The right to counsel in criminal proceedings is one of the key rights guaranteed by the Sixth Amendment to the U.S. Constitution, but this right remains in many ways elusive for a significant number of people. A lengthy series of court decisions roughly defines the circumstances in which the government must provide counsel, at its own expense, for indigent defendants. An important ruling regarding the right to counsel in criminal appeals is Anders v. California, 386 U.S. 738 (1967). A court-appointed attorney who concludes that no non-frivolous grounds for appeal exist cannot simply withdraw from representation. The attorney must submit a document, commonly known as an Anders brief, identifying potential grounds for appeal, whether the attorney considers them frivolous or not. The defendant may then continue the appeal pro se, or the court may appoint new counsel. Earlier this year, a Texas appellate court affirmed that Anders briefs are required in certain non-criminal cases. In re N.A., No. 05-15-01220-CV, slip op. (Tex. App.—Dallas, Jan. 25, 2016).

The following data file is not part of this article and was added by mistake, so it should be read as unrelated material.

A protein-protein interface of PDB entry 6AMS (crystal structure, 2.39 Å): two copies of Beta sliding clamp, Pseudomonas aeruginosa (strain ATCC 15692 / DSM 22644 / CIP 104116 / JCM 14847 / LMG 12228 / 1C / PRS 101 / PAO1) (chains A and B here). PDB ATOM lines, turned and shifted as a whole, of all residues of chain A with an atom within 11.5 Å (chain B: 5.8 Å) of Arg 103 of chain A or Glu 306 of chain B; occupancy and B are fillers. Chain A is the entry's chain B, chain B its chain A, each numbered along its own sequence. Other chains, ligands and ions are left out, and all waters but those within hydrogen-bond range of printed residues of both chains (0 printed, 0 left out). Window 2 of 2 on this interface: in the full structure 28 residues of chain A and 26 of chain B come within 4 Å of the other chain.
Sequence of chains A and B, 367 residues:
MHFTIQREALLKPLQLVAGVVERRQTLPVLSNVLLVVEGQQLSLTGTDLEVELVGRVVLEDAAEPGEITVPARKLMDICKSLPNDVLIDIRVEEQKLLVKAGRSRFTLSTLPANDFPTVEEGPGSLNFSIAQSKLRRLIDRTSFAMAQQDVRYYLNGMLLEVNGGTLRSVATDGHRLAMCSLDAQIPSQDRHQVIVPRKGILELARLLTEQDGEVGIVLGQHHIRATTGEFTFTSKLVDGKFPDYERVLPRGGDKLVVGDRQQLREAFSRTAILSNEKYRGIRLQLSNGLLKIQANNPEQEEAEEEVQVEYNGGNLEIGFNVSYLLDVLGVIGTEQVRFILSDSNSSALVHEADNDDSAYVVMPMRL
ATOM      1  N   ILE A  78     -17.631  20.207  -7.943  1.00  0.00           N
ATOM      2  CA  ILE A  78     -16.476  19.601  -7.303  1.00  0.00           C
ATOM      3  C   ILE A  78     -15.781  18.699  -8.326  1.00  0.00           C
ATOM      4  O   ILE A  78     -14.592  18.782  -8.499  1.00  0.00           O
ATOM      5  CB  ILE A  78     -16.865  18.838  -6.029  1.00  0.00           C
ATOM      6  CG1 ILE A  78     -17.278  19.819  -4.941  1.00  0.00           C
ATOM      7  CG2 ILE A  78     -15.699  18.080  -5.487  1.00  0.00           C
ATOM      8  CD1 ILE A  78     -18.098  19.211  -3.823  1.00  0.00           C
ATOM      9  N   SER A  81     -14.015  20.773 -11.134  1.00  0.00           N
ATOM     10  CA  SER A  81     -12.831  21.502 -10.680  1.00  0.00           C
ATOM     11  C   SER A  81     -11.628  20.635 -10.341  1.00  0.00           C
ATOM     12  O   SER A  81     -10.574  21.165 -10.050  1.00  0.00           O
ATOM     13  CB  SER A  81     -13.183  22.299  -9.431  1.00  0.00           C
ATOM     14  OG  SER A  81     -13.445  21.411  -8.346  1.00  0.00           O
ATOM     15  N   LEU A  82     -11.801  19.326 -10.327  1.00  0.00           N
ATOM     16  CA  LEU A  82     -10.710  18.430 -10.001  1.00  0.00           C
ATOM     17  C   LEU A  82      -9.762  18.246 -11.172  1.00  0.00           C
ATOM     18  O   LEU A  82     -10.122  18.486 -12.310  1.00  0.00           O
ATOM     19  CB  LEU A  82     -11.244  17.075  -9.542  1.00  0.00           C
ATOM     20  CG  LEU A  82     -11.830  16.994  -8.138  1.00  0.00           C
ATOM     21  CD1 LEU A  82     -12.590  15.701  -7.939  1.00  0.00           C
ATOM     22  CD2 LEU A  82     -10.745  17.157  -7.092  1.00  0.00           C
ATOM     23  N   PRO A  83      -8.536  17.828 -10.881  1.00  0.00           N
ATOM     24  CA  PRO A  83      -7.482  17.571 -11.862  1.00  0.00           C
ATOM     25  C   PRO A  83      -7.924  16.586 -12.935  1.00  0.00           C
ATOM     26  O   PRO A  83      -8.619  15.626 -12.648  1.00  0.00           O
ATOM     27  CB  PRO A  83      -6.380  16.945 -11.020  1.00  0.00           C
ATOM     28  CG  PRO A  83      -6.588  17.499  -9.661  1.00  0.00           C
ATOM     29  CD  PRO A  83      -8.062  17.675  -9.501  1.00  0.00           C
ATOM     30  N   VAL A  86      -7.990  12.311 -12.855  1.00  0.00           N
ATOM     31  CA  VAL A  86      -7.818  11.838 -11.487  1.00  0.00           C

The U.S. Supreme Court first recognized the federal government’s obligation to provide counsel for indigent defendants in the 1930s. Johnson v. Zerbst, 304 U.S. 458 (1938). It did not extend this duty to state felony cases for another 25 years. Gideon v. Wainwright, 372 U.S. 335 (1963). Exactly when an indigent defendant becomes entitled to appointed counsel is still a matter of dispute to this day. The Supreme Court held in Brewer v. Williams, 430 U.S. 387 (1977), that the right to appointed counsel begins “at least…at or after the time that judicial proceedings have been initiated.” Id. at 398. Texas and many other states have expanded the right to appointed counsel to indigent individuals in certain civil proceedings, including some juvenile cases and cases in which the state is seeking the involuntary termination of parental rights. Tex. Fam. Code § 107.013(a)(1).
Anders involved a dispute between a defendant and his appointed counsel over whether to file an appeal. The attorney concluded that there were no non-frivolous grounds for appeal. He notified the court that he would not file an appeal and that the defendant wanted to file one pro se. The notification consisted solely of a letter from the attorney. The defendant’s appeal was not successful, and he sought to reopen the case, claiming denial of the right to counsel. The Supreme Court eventually ruled that the attorney’s letter did not meet the standard of representation required by the Sixth Amendment.